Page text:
On January 1st 2010, Michael Bloomberg was sworn in as New York Mayor. This past Democrat and Republican is now incumbent as an Independent after campaigning to change the city’s term-limits law to allow his third term.
In the chilly New York air outside City Hall, the re-elected Mayor raised his right hand to Judge Jonathan Lippman and repeated the oath while his left hand dropped to his side.
The Bloomberg family Bible also dipped out of the proceedings, held by his two daughters ‘til he appeared to remember his omission and briefly touched it. Oops.
It must have been an oversight rather than a subversive gesture. The Bible was surely not intended to be inconspicuous, having had a press release of its very own stating its provenance (it had belonged to his mother and was printed in 1909 by the Canal Street Hebrew Publishing Company).
Mayor Bloomberg is pro-business and the free market. As a very wealthy, self-made man, he has a lot to thank capitalism for. He is also socially liberal, supporting embryonic stem-cell research, gay marriage rights and vigorously defending abortion rights.
He is a Reformed (progressive) Jew, but seems to keep his religion out of his politics. Even if he were an undercover atheist (and his silence on religious issues suggests it may be possible), as an experienced politician he’d know well-enough to keep his mouth shut in America. (Having said that, if you were to go godless there are worse places to start than NYC.)
Religion has a prominent, and some would say, disturbing place in American politics. A great many issues split cleanly down religious fault lines and religious groups are good at mobilising voters. It is very difficult to contemplate an American politician without a religious affiliation of one kind or another.
The only one I'm aware of at the top is Senator Mark Udall (D-Colorado) who grew up in a Presbyterian family but states his current faith as ‘unspecified’.
Far from being a pallid cop-out, the Senator's declaration is likely as far as you can realistically go at the moment. No Senator is self-declared atheist or agnostic.
However, according to the 2001 census, fifteen percent of the American public are. And the non-believers’ ranks may be swelling. According to the American Religious Identification Survey of 2009, the no-religionists had nearly doubled since 1990.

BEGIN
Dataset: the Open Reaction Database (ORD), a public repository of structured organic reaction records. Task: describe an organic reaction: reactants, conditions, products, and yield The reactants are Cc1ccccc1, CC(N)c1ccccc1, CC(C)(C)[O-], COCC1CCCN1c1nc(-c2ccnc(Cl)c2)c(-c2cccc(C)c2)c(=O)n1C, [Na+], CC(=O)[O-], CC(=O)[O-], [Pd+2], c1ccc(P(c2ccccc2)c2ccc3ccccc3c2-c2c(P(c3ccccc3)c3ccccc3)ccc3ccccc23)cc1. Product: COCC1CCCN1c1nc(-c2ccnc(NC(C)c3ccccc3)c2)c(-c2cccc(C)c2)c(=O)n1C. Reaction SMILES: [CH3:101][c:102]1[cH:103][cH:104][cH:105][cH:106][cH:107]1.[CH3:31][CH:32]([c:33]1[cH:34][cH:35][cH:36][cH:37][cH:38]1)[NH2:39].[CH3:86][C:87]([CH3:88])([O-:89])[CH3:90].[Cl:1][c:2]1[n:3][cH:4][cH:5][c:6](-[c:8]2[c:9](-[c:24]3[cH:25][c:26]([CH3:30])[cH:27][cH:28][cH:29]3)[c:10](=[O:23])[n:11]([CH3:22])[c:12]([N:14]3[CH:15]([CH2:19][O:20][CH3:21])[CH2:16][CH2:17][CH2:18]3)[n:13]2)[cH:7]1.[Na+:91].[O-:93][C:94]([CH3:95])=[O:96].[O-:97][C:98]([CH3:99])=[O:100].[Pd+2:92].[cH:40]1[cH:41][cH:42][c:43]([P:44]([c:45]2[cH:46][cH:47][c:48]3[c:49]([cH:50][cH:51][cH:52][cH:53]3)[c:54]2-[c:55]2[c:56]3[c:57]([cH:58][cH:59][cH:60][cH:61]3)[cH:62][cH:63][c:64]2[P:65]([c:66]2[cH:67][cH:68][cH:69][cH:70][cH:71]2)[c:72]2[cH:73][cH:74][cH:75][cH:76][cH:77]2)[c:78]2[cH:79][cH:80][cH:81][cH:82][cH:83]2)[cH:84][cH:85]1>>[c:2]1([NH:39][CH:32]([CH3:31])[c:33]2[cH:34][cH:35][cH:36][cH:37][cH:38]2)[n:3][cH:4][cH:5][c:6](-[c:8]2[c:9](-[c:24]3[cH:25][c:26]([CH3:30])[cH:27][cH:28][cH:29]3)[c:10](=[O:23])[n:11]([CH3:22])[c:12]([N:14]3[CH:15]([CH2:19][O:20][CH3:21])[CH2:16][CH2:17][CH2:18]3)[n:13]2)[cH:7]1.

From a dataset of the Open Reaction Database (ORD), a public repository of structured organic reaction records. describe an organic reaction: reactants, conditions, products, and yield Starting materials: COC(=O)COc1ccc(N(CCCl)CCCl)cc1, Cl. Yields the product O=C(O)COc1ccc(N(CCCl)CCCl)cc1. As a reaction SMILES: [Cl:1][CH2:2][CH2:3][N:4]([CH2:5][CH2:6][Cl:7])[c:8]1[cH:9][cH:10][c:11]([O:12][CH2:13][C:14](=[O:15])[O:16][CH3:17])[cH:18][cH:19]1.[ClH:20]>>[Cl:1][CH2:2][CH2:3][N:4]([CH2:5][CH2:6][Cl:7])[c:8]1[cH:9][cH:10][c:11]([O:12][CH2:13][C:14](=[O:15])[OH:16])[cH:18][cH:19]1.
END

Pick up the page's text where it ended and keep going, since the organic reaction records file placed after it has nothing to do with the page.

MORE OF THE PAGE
The Pew Forum’s analysis of religion in the elections campaign of 2008 found that most Americans still stated that it was important for a president to have strong religious beliefs. However both Democratic and Republican frontrunners, Hillary Clinton and Rudy Giuliani among them, were seen as being the least religious politicians. So something of a discontinuity between reality and perception there.
Mitt Romney, former Governor of Massachusetts, was regarded by the voters as the most conspicuously religious of all, even more than George W. Bush. But this advantage was mitigated by the fact that the voters were nervous of his Mormon faith.
However, being a Mormon was still less of a liability than being an atheist, for whom a whopping sixty-one percent would have had difficulty voting (as opposed to 45% for a Muslim or 7% for a Catholic).
Americans still seem to be resolute and relatively unchanged on the traditional red/blue issues. A slim majority (52%) support abortion rights in most or all cases while 43 percent oppose it; 36% favour gay-marriage rights and 55% oppose it.
So where did the religion go in the 2008 election and has it gone forever?
I don’t think so. 2008 was fought on principally domestic issues (the economy, healthcare, the environment and the Iraq War). White, evangelical Protestants were the only major group in which a majority said that social issues like abortion and gay marriage would be very important in their presidential voting decisions.
But a rise in American atheism may be reflected in politics eventually. Organisations like the Secular Coalition for America (tagline: ‘Atheists, Agnostics, Humanists, Americans’) have joined the traditional meleé and will hopefully be able to reassure the religious that atheists are not without morals – a distressingly common misapprehension.
As Jacques Berlinerblau, (associate professor at Georgetown University and atheist) writes:
“American voters … sometimes have difficulty permitting the private sphere to remain the private sphere. This deprives them, again and again, of credible political candidates”